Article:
Paul pledges 'an open mind' toward Kavanaugh

Paul pledges 'an open mind' toward Kavanaugh
© Greg Nash

Sen. Rand PaulRandal (Rand) Howard PaulSunday shows preview: Trump readies for meeting with Putin McConnell: Senate to confirm Kavanaugh by Oct. 1 GOP moderates hint at smooth confirmation ahead for Kavanaugh MORE (R-Ky.), a critic of many Bush-era policies and a potential obstacle to Supreme Court nominee Brett Kavanaugh, says he will keep an “open mind” and decide how to vote after reviewing Kavanaugh’s record.

Senate Majority Leader Mitch McConnellAddison (Mitch) Mitchell McConnellKavanaugh gets questionnaires for confirmation hearing Dem infighting erupts over Supreme Court pick Franken offers Dems a line of questioning for Kavanaugh's 'weirdly specific bit of bulls---' MORE (R-Ky.) had advised President TrumpDonald John TrumpReporters defend CNN's Acosta after White House says he 'disrespected' Trump with question Security costs of Trump visit to Scotland sparks outrage among Scottish citizens Ex-CIA officer: Prosecution of Russians indicted for DNC hack 'ain't ever going to happen' MORE to consider nominating someone other than Kavanaugh in part because of concerns about how Paul, his fellow Kentuckian, might vote.

Paul in a statement Monday evening released shortly after Trump announced his pick said he would scrutinize Kavanaugh’s record closely.

Kavanaugh is closely associated with the George W. Bush administration, for which he served as staff secretary before winning Senate confirmation to the D.C. Circuit Court of Appeals in 2006.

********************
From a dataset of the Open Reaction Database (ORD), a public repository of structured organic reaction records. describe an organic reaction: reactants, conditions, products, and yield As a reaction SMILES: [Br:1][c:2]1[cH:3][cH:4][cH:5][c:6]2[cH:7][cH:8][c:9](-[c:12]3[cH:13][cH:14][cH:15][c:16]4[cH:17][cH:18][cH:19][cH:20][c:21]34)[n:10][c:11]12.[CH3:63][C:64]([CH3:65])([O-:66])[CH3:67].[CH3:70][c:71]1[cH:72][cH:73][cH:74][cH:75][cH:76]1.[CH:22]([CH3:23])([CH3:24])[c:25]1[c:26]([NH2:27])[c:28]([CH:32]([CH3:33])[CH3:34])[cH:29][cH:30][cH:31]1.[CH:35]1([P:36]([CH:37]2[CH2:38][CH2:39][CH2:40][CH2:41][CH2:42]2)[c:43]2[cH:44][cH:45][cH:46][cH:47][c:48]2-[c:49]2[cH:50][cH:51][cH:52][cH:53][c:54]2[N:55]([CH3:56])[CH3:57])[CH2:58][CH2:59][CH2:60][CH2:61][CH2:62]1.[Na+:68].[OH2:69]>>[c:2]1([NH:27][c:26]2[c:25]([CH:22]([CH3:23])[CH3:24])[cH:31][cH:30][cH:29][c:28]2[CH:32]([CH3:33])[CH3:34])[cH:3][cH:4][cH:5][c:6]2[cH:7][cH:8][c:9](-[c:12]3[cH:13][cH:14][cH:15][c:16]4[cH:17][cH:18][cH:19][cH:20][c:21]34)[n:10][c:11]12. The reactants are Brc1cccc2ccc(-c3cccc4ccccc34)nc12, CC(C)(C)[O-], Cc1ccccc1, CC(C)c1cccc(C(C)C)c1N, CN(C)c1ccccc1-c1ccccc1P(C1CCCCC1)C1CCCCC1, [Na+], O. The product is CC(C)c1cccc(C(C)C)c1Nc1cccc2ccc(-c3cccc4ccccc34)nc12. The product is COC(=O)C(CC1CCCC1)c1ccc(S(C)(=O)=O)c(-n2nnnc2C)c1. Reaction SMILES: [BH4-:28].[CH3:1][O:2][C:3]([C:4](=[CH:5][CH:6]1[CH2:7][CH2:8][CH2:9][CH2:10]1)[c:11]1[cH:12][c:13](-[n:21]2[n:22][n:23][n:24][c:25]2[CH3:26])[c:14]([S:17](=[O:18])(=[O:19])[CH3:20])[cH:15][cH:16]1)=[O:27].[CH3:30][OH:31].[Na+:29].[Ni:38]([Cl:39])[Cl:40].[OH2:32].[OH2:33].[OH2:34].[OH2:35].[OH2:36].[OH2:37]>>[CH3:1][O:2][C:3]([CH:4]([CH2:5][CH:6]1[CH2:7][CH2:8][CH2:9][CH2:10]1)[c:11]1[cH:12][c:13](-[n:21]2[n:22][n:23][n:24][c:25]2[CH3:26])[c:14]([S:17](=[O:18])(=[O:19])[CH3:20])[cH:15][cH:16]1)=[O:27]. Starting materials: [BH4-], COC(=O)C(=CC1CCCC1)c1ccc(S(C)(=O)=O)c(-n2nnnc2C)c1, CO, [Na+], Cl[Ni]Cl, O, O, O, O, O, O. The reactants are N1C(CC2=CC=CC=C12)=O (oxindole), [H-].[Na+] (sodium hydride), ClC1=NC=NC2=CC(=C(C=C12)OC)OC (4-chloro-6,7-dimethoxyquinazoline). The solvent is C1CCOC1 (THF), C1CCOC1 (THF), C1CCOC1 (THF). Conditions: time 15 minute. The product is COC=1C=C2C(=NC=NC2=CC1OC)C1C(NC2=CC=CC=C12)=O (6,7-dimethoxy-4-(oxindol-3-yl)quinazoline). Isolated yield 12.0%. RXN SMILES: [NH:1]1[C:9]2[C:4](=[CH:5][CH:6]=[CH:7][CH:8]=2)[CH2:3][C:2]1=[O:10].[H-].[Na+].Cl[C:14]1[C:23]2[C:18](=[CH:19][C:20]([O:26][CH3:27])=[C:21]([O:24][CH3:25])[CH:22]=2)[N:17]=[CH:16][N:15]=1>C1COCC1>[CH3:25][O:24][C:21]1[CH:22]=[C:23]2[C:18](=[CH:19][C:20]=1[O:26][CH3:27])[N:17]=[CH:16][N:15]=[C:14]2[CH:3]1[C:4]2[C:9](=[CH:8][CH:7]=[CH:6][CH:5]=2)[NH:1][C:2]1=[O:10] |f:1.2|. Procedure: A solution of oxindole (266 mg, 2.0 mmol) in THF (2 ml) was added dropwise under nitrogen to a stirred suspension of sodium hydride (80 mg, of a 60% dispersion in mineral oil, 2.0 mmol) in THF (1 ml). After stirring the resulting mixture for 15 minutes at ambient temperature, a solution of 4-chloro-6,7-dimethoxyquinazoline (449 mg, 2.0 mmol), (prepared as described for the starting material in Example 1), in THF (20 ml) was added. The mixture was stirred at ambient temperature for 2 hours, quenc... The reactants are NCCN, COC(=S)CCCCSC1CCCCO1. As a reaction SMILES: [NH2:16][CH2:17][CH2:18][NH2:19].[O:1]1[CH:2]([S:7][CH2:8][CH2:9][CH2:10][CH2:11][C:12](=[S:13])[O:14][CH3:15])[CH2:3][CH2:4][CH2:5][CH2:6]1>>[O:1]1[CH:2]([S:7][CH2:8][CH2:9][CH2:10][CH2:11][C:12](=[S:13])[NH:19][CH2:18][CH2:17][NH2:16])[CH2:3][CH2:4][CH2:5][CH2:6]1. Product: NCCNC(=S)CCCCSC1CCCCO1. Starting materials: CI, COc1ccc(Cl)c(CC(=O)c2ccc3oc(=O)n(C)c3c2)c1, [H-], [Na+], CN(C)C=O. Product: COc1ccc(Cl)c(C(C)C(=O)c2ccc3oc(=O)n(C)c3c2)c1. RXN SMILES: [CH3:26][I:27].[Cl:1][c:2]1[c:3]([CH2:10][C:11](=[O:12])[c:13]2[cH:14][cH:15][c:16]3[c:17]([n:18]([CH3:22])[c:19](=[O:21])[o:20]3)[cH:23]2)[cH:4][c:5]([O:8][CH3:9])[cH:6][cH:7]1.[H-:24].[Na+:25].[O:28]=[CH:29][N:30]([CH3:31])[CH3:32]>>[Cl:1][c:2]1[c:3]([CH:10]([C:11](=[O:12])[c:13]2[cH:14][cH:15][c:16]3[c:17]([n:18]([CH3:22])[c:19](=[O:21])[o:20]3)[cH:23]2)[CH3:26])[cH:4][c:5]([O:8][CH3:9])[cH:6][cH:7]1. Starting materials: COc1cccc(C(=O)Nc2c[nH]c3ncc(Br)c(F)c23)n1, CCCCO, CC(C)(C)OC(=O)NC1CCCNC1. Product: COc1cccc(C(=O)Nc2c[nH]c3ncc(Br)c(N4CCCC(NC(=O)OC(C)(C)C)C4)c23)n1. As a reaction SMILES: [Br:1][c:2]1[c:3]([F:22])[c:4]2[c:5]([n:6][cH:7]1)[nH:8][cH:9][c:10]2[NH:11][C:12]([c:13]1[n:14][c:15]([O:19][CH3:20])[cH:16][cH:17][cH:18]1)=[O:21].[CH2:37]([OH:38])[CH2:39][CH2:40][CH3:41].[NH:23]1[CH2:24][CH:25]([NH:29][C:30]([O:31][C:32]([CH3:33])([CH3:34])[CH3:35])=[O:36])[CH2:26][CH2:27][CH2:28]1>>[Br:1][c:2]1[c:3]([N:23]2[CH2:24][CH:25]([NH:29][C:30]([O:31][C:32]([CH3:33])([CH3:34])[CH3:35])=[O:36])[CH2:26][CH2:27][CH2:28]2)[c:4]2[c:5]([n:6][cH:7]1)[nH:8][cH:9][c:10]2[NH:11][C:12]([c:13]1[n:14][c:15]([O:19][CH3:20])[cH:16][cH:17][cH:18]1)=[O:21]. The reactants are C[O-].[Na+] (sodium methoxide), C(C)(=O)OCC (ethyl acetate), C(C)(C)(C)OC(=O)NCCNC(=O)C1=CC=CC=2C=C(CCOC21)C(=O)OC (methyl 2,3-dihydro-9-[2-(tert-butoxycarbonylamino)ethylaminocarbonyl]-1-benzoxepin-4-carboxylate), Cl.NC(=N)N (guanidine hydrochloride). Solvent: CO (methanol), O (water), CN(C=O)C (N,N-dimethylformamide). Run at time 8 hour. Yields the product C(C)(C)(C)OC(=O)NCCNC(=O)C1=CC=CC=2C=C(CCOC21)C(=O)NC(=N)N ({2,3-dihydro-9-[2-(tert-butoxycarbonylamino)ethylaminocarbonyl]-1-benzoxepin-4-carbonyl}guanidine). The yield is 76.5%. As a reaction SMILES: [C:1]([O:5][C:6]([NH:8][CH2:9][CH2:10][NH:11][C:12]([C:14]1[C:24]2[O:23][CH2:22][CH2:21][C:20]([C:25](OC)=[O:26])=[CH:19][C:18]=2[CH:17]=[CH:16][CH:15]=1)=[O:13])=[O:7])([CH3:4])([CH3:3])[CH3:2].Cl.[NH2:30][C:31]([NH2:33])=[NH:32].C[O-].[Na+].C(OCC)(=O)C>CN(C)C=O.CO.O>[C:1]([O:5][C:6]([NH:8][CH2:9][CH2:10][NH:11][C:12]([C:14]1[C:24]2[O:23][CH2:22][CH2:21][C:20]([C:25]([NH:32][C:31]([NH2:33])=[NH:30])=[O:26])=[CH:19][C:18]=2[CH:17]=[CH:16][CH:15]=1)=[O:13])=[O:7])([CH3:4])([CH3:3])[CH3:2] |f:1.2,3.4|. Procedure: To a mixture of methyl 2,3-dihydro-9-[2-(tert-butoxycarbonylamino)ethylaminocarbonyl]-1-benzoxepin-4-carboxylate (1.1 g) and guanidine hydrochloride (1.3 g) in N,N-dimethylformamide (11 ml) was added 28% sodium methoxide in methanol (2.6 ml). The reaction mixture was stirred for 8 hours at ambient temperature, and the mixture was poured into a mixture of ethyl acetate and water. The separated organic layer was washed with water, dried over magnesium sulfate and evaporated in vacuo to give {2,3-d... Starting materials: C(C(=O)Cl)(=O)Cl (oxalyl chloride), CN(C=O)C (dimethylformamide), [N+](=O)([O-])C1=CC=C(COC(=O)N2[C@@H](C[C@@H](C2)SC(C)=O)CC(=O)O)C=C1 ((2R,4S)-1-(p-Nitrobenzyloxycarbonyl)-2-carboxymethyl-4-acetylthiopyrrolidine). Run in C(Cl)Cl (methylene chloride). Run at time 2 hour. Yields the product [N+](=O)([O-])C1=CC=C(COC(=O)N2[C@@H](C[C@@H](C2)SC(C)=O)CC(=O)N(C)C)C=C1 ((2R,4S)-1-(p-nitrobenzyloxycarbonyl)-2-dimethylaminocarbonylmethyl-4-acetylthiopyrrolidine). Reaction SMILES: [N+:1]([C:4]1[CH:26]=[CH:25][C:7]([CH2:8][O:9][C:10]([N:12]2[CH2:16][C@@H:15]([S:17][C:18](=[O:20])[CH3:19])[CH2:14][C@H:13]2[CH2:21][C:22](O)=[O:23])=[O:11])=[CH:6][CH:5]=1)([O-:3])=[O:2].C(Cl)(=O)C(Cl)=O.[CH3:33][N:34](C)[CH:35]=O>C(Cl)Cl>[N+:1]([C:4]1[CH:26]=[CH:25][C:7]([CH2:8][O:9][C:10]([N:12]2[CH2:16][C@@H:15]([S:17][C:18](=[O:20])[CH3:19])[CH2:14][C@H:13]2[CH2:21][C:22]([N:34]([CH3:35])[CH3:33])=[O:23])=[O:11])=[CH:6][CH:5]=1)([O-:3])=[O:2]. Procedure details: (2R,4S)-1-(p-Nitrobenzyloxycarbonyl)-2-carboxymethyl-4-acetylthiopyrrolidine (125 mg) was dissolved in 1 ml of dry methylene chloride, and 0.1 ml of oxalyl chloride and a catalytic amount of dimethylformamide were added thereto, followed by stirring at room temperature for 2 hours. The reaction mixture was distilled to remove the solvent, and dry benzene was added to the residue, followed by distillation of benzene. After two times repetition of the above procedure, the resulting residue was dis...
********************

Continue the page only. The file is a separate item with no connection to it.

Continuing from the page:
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Republicans effectively control 50 Senate seats — because Sen. John McCainJohn Sidney McCainSenate Dems tell Trump: Don't meet with Putin one-on-one McConnell: Senate to confirm Kavanaugh by Oct. 1 Overnight Defense: Fears rise over Trump-Putin summit | McCain presses Trump to hold Putin 'accountable' for hacking | Pentagon does damage control after NATO meet MORE (R-Ariz.) is away from Washington stricken with brain cancer — while Democrats control 49.

If Democrats maintain total unity, a single GOP defection could be enough to sink Kavanaugh’s nomination.

Paul, a prominent libertarian, has criticized Bush-era policies such as warrantless surveillance.

He threatened to filibuster a long-term extension of a program allowing intelligence agencies to collect data on targets without a warrant.

He has also criticized the Bush administration’s use of harsh interrogation tactics such as waterboarding, and on those grounds he opposed Trump’s nomination of Gina Haspel to serve as director of the Central Intelligence Agency.

Kavanaugh denied any involvement in crafting legal policy allowing for harsh interrogation tactics during the Senate’s consideration of his nomination to the D.C. Circuit in 2005 and 2006.

The New York Times reported over the weekend that McConnell advised Trump that Kavanaugh would be tougher to get through the Senate than other potential nominees such as Raymond Kethledge or Thomas Hardiman.

The Times also reported that McConnell did not “want to draw the ire” of Paul over Kavanaugh’s role in crafting Bush-era policies.